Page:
by Gretchen Gillis
Thu, Nov 9, 2006 01:29 GMT
PERTH, Australia ?Making good reservoir predictions is a crucial endeavor for petroleum geologists, as evidenced by numerous presentations given here at the AAPG International Conference and Exhibition.
Geological interpretations of outcrops, wells, or other data types depend heavily on the skill of the interpreter, and typically are strengthened by the interpreter抯 experience. The oil and gas industry is hiring new geological interpreters at breakneck speed, and often these interpreters collaborate on large projects, so consistency of interpretive approach is desirable.
Whether geologists are trying to describe reservoirs, obtain correct pay estimates, or perform accurate petrophysical evaluations, some level of automation of technique can facilitate coherent collaboration by interpreters.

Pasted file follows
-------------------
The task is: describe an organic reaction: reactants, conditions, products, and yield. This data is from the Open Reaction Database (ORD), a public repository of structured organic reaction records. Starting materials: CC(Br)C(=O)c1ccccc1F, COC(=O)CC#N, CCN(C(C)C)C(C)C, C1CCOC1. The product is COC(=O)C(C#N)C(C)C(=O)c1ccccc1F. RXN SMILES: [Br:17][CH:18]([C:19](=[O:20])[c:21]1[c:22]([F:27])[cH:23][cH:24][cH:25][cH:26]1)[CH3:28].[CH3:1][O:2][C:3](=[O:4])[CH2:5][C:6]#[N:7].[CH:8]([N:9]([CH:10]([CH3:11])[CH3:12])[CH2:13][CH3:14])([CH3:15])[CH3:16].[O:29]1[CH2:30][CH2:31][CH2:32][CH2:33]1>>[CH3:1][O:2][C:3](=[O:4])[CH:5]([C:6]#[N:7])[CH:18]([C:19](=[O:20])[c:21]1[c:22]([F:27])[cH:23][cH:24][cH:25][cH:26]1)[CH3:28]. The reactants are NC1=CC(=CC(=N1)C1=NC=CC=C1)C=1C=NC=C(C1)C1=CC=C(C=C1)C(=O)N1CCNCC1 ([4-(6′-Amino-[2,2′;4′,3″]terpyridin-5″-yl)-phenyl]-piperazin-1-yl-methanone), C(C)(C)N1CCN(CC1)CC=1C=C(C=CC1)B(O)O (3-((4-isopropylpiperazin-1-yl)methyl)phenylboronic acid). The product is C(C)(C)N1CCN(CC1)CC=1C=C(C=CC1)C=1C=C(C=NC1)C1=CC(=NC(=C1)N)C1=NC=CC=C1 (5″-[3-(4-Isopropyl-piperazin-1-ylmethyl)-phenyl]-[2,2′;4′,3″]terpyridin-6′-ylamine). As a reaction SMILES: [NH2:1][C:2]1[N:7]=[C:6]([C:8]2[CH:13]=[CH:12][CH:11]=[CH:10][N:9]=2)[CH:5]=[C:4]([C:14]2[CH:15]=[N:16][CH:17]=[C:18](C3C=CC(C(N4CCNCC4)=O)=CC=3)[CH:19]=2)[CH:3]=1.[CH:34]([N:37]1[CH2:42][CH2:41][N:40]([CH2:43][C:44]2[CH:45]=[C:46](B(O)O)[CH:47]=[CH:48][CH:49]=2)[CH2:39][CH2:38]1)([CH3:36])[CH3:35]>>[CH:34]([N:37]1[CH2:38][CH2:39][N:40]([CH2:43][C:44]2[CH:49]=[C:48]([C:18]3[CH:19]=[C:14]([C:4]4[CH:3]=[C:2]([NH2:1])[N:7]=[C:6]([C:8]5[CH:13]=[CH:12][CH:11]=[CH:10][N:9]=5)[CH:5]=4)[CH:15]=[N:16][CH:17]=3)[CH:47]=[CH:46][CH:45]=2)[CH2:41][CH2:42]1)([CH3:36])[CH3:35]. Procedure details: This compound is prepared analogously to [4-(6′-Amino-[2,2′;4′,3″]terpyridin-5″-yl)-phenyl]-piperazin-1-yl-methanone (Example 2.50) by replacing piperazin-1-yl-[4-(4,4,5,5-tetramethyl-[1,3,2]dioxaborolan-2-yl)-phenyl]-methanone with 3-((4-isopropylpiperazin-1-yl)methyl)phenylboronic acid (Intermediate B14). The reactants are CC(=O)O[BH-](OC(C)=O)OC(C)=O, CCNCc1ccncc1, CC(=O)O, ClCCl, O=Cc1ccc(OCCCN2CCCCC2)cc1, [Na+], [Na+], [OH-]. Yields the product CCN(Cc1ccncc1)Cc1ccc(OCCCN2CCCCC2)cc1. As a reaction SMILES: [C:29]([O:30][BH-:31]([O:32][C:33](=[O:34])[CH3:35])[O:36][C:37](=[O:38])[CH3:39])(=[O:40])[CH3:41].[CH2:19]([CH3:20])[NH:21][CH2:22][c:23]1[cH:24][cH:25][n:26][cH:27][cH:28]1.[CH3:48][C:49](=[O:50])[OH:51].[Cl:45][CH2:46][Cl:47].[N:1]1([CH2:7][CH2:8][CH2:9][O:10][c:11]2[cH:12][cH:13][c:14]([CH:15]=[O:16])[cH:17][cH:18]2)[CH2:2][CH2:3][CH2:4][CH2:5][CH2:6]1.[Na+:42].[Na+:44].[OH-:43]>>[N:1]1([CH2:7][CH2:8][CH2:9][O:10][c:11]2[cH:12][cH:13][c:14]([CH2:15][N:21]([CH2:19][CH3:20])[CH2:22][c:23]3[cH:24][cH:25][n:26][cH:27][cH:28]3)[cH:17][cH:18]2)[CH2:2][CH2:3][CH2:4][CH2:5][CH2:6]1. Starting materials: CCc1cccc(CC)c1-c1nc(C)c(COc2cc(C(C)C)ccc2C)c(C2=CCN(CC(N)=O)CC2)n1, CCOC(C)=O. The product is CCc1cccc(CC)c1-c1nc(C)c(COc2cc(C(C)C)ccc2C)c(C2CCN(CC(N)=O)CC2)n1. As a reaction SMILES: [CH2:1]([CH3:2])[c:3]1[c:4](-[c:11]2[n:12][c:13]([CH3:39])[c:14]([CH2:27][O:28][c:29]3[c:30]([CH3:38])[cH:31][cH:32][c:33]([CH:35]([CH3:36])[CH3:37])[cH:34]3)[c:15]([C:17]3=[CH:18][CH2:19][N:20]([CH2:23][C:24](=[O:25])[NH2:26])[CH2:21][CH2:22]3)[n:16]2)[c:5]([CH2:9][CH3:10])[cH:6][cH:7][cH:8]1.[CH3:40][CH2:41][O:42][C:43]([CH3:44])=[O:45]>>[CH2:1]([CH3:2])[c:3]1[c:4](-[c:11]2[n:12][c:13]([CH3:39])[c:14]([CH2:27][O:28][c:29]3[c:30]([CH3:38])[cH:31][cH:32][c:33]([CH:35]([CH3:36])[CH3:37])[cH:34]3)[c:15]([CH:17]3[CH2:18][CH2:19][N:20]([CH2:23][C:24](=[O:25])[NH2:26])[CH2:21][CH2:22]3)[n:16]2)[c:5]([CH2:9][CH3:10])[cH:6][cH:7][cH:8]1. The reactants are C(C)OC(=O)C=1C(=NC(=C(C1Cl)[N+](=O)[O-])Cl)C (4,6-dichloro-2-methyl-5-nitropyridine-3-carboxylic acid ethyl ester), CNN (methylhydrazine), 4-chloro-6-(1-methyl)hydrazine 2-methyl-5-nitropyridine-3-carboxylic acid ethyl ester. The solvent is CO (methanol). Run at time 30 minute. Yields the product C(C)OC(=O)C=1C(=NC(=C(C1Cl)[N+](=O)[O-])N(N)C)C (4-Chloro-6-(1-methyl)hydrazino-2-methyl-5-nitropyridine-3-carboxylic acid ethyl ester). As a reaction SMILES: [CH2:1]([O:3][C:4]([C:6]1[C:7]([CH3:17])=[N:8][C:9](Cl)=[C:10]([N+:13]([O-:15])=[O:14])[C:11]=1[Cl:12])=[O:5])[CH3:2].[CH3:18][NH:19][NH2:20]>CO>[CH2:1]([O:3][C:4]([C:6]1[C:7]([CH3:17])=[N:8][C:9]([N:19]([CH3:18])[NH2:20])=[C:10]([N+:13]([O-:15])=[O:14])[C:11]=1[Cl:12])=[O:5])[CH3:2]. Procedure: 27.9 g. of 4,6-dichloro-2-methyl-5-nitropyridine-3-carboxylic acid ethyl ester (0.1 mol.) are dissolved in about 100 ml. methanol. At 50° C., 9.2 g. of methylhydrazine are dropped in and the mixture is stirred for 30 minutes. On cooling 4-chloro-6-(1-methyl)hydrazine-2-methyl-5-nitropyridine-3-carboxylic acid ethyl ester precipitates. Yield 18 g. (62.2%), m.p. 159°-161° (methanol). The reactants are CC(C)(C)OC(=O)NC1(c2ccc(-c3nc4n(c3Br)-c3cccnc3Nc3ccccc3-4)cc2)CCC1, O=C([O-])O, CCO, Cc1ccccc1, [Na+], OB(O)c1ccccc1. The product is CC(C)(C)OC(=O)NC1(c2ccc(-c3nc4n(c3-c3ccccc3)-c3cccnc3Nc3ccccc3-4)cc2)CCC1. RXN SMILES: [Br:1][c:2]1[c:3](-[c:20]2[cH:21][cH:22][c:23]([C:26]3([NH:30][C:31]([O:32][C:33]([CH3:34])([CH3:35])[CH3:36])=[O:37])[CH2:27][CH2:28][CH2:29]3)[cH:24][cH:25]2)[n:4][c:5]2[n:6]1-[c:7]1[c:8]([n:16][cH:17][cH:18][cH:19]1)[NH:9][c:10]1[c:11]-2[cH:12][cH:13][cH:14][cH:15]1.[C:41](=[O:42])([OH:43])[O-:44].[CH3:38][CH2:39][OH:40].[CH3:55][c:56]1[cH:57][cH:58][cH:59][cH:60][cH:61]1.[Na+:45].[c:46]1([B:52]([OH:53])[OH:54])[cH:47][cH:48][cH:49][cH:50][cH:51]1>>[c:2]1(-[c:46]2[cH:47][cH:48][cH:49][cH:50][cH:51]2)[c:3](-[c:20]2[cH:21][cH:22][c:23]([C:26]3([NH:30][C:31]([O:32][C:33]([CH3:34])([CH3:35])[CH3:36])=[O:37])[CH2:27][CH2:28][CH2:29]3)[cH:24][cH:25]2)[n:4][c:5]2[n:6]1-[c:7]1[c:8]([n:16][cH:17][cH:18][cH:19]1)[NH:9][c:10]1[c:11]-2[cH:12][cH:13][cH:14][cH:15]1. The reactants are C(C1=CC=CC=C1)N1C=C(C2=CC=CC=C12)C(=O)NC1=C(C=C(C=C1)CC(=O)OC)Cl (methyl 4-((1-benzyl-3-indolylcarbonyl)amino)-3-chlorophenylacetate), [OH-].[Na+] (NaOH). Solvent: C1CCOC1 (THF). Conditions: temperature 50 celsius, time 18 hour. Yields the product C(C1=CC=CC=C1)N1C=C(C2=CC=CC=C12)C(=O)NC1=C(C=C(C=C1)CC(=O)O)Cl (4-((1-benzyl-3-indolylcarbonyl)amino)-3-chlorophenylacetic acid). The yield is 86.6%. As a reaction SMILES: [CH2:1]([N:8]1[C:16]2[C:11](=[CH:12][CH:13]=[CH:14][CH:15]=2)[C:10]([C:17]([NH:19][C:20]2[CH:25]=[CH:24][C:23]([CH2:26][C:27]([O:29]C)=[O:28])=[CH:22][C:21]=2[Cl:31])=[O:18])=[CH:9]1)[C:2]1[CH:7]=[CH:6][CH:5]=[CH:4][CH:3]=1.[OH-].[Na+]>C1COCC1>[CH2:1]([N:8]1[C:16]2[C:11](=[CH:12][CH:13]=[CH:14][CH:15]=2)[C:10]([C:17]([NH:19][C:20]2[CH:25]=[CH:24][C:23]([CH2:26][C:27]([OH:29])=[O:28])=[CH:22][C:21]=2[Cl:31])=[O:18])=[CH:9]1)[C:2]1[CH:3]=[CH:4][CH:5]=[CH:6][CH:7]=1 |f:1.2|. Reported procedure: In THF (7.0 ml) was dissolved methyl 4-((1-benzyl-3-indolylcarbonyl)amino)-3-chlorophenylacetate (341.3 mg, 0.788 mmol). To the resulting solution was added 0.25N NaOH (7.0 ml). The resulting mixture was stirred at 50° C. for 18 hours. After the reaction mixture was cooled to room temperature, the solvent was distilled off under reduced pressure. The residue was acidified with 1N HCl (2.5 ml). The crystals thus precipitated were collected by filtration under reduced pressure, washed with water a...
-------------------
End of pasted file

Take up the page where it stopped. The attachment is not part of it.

New techniques described in a poster presentation by Steven Hansen and Bill Newberry of Schlumberger highlighted two new techniques. The first, known as STRATA, uses high-resolution resistivity distributions from image logs to assess the thickness of sedimentary beds and the degree of bioturbation—the mixing and moving of sediment by organisms. The second technique, SandTex, helps assess depositional environments by quantifying the degree of sediment sorting in image-log resistivity distributions. These results are readily validated through comparison with core measurements.
"For image-log interpreters who haven't had the opportunity to see many core and outcrop examples, these new techniques minimize interpretation bias, especially when you have more than one person working on a project," Hansen said.
Hansen SM and Newberry BM: "Using Electrical Borehole Images for Bedding and Textural Analysis in Deepwater Clastic Deposits," Abstracts Volume 16, AAPG International Conference and Exhibition, Perth (November 5-8, 2006): 48.
The AAPG Web site: www.aapg.org.
© 2006 Schlumberger Limited.
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